Professor Andrea Reupert says that by using a co-participatory design, the partnership will inform and further refine Satellite’s programs. The partnership will run over a three-year period.
“The evaluation results aim to be responsive to the voices of young people. We are also conducting a methodology called a social return of investment (SROI) which is to the best of our knowledge the first time the social and economic value of programs developed for these young people will be determined. Data will be collected from young people over time so we can track potential change. It is these very different data points that will allow us to develop a rich picture to determine what works, for whom and when. Ultimately delivering better support services to those who need it.”
According to the Department of Health and Aged Care, almost half of all Australian adults will face mental ill-health at some point in their lives.
“Mental health challenges are not inevitable and we can do much to support parents, children and young people, to prevent these challenges or to ensure they don’t get worse.
The work Satellite is doing is ground breaking and it’s wonderful that they see us as essential partners in further refining their programs and activities. Satellite and the Monash and ACU team are working together to create better futures for young people and children and ensure that they get the right support they need,” says Professor Reupert.
Case study and interview opportunities:
Case study - Lizzy (45), and her daughter Oexia, aged 13
Lizzy has lived with depression and complex PTSD her whole life due to the trauma she experienced being raised through the foster system. She has four children (aged 13, 20, 22 and 27) and had to relocate to escape a domestic violence situation. This meant she had no friend or family support and, following time at the Alfred where she was being treated for depression, she was referred to the Satellite Foundation so that her youngest child, Oexia, could get access to the extra mental health support she needed. Lizzy said this was also enormously helpful during lock-downs as she knew Oexia had others checking in on her well-being.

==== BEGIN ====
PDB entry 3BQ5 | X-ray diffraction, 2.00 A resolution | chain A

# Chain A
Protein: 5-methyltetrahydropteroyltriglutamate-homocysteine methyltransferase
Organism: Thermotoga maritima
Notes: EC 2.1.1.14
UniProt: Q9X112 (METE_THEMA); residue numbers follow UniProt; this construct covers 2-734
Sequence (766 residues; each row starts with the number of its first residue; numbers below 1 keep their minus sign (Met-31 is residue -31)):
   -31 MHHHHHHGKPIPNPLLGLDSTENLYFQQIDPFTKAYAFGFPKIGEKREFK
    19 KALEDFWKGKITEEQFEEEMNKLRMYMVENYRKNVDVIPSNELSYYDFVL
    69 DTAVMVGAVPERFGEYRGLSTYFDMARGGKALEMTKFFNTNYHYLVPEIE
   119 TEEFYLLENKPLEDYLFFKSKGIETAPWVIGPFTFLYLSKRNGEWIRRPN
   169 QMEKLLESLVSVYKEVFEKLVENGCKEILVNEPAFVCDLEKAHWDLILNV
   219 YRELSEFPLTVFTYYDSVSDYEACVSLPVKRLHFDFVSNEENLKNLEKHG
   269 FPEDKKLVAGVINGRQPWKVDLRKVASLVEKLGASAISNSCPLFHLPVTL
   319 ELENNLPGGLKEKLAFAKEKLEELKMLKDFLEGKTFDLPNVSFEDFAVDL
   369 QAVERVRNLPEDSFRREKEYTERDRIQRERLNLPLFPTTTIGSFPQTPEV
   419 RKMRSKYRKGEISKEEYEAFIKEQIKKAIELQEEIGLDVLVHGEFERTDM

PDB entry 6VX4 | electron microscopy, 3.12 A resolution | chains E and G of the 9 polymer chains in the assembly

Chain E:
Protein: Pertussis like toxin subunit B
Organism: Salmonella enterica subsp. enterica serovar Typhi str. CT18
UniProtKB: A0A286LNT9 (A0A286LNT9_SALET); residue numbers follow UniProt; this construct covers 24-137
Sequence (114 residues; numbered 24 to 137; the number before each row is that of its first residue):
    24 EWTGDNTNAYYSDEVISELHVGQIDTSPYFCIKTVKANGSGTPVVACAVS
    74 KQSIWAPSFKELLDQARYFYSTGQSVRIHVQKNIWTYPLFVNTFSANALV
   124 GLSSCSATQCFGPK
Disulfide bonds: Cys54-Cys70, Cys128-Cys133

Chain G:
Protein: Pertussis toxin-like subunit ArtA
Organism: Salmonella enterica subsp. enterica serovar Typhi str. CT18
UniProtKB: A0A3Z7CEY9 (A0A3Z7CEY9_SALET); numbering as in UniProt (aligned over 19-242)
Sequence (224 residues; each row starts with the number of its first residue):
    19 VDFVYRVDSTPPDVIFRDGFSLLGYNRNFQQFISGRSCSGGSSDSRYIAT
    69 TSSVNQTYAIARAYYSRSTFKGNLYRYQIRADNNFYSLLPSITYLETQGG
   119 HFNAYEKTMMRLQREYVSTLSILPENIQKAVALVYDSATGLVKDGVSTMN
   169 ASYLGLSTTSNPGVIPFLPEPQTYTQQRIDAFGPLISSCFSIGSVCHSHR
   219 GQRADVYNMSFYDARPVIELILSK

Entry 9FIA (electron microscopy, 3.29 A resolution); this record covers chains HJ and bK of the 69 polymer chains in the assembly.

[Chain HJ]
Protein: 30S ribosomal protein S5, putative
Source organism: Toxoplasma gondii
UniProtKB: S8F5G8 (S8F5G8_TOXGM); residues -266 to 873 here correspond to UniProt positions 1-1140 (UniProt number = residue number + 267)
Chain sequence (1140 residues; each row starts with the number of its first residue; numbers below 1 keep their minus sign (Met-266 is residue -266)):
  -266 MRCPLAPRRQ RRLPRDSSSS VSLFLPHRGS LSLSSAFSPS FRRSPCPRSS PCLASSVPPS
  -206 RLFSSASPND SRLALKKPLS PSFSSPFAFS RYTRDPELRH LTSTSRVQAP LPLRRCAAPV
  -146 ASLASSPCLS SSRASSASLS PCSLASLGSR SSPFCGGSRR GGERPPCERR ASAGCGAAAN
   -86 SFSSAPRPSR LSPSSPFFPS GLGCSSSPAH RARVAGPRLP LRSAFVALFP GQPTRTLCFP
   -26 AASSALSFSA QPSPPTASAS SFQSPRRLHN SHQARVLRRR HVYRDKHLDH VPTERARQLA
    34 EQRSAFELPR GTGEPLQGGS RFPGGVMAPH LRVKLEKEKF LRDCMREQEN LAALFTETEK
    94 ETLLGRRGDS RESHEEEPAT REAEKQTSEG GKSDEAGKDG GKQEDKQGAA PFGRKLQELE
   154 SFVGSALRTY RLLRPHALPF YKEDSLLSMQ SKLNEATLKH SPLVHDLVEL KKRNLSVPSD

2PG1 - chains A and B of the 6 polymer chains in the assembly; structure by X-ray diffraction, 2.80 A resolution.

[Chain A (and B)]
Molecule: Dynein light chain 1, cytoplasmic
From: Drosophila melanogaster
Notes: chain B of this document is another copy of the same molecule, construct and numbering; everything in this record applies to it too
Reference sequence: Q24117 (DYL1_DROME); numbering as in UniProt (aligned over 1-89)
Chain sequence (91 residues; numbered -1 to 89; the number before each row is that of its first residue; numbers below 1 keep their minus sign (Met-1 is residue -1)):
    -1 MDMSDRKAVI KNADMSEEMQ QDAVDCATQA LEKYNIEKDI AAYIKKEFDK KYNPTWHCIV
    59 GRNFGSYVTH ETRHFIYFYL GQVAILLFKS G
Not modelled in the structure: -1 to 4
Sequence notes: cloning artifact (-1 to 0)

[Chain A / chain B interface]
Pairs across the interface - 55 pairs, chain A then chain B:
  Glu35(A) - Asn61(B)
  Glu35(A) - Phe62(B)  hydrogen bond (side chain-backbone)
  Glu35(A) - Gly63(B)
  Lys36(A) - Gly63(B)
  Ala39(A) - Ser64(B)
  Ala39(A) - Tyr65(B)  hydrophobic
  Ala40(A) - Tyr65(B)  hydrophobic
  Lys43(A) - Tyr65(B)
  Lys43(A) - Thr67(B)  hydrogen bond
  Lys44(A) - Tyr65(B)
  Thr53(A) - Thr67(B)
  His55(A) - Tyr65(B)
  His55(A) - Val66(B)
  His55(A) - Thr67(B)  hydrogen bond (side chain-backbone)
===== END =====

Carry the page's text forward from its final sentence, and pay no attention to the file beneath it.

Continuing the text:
Lizzy is now working as a mental health advocate in Melbourne, something she says has been made possible thanks to the support of organisations such as Satellite. Both Lizzy and Oexia are available to talk about their experiences.
Also available for interview is Professor Andrea Reupert from the Monash University of Educational Psychology and Counselling, who can talk about why the pilot program is unique, how it will used to improve the support services Satellite offers to young people in need and how it will help to address a gap identified through the Royal Commission into Victoria's Mental Health System, which is that children and young people who live with a family member who has a mental illness are at greater risk of experiencing mental illness and/or social isolation, less likely to complete education and likely to take on responsibilities beyond what's expected for their age.